Due South revisits the Hillbilly Highway with historian Max Fraser
For years, the story of migration in 20th century America has been defined by two historical movements. There’s the Great Migration, when six million Black Southerners moved to Northern and Midwestern states. There’s the Dust Bowl exodus, when more than 2.5 million residents of the Plains States headed West toward California.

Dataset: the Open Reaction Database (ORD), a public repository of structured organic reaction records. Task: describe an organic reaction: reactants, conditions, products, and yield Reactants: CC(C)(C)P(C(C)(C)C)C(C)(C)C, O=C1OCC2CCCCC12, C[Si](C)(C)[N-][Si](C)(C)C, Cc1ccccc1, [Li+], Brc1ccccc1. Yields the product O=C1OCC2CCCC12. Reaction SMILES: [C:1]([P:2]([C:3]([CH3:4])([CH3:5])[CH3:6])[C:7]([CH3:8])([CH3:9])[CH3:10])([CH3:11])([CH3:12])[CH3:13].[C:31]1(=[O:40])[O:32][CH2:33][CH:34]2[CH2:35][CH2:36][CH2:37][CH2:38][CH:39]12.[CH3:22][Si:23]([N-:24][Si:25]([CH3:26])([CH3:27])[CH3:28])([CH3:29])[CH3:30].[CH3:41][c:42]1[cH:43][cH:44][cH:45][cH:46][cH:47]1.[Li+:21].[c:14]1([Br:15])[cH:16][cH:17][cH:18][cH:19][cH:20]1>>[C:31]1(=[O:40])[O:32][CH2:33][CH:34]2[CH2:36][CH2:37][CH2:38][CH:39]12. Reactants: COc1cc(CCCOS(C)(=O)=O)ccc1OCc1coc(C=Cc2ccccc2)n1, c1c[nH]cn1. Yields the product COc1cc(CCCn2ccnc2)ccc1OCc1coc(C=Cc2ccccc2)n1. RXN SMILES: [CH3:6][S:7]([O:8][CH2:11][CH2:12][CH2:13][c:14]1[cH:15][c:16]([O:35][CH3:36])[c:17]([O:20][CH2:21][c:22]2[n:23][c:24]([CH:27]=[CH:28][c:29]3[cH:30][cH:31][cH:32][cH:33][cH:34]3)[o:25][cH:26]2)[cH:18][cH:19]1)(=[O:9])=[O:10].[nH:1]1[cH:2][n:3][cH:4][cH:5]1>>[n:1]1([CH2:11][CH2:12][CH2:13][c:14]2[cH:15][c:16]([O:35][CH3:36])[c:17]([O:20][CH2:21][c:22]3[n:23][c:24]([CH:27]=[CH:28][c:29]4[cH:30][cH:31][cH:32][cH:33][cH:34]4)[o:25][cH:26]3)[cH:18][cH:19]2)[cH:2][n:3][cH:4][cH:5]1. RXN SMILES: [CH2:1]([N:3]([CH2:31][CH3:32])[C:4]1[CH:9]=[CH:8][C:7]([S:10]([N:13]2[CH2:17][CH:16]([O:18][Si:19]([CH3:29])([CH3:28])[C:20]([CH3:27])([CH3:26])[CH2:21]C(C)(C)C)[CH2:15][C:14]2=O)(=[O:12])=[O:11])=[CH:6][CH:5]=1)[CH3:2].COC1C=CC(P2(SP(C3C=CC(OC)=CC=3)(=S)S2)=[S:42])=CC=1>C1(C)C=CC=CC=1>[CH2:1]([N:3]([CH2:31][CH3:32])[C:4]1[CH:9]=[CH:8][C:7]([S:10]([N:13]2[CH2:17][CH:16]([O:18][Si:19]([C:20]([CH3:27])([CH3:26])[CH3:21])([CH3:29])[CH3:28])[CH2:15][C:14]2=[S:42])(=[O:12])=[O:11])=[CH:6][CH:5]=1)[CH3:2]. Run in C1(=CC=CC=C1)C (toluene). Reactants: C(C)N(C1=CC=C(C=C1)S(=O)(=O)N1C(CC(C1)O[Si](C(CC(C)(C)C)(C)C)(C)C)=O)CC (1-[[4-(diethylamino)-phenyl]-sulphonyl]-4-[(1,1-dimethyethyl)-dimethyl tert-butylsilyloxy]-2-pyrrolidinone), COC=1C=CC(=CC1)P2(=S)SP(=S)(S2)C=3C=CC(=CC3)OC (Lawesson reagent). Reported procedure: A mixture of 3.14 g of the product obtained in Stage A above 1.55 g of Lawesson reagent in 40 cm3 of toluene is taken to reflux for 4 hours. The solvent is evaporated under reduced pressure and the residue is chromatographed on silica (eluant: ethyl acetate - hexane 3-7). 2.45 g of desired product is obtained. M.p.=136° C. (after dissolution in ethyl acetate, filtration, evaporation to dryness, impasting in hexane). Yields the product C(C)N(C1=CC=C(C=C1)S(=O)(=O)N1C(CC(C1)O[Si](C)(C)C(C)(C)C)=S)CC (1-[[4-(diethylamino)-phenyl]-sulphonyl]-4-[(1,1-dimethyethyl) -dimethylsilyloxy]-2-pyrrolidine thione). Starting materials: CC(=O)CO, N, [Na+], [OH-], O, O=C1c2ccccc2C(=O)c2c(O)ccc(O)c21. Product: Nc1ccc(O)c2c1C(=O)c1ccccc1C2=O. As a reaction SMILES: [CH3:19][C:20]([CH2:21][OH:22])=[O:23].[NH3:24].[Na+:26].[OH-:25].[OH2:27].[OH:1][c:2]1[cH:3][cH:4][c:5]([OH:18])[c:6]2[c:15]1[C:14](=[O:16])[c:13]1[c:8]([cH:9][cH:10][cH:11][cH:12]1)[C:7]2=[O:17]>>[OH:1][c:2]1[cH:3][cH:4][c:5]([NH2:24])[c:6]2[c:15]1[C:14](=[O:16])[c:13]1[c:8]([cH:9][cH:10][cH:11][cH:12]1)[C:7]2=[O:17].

In his new book, Hillbilly Highway: The Transappalachian Migration and the Making of a White Working Class, Max Fraser sheds light on a far less discussed is the third mass migration story of the 20th century, during which an estimated 8 million rural residents left from the Upland South for the industrial cities of the Great Lakes between 1910 and 1969.
Max Fraser, assistant professor of history at the University of Miami (FL) and author of Hillbilly Highway: The Transappalachian Migration and the Making of a White Working Class